UPDATING AN ASSESSMENT IN A HIGH CONFLICT CUSTODY AND ACCESS
Jan 23 2015
Stone v Williams, 2014 ONSC 5086
This case addresses the issue of updating an assessment in a high-conflict custody and access dispute.
The Applicant in this matter, Geoffrey Stone, brought a motion for the “primary purpose of obtaining an order for an update of the court ordered s. 30 Custody and Access Assessment completed by Ron Stewart” (paragraph 1). The parties were in a relationship for several years and they lived together for several months, off and on. The child of the relationship, A., was born on January 28, 2010. Upon the breakdown of their relationship, the parties have “been unable to agree on the amount of time that the father should be spending with A.” (paragraph 5). On November 7, 2013, the initial assessment completed by Ron Steward was released and recommended joint custody of A. According to the Applicant, the Respondent continues to resist his efforts to spend time with A. It is clear that A. is “experiencing difficulty transitioning from his mother’s care to the father’s home and the Court requires an updated assessment to understand the cause of these difficulties” (paragraph 14).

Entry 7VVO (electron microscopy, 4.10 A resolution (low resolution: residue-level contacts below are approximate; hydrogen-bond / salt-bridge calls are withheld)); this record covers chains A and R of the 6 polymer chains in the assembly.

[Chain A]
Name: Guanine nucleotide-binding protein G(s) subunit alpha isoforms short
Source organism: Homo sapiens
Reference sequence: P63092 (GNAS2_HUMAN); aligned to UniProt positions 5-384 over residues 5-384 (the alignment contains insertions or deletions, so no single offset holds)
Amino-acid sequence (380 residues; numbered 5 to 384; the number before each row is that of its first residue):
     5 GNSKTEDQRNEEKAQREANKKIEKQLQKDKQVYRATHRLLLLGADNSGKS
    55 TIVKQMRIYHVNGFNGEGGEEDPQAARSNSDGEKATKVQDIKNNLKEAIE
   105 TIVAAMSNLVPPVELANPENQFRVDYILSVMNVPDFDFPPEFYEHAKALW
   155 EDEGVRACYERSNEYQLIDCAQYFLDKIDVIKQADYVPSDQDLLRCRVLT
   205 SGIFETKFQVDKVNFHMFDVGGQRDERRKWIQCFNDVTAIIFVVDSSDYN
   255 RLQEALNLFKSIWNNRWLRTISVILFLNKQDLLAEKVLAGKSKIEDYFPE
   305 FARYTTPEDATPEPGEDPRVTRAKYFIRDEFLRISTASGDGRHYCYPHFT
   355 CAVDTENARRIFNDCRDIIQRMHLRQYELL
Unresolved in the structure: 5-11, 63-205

The court commenced its analysis by citing Perrier v Perrier, 1996 CarswellOnt 2318, where the court ordered an updated assessment because the initial assessment only provided the court with recommendations based on “part of the picture”. In this case, the Court found that the original assessors were “in the best position to look again at the circumstances of those involved and to assist the trial judge with an appraisal of the changes, if any, that had taken place on all sides and where the best interests of the children will be assured”.
The Court found that an updated assessment may the most appropriate response to the ongoing issues and alleged alienation, in order for the Court to understand what is causing A’s distress. The Court was weary of ordering an updated assessment within a year of the original, but found the determinative factor to be whether “the dynamics of the parties’ interaction with the child and each other have changed in a significant way since the initial assessment” (paragraph 19). Further, the Court found that updated assessments had been ordered in other cases less than a year after the date of an original assessment.
In consideration of all the above, the Court found that it was necessary in this case to make an Order requiring the original assessor to complete an updated assessment.
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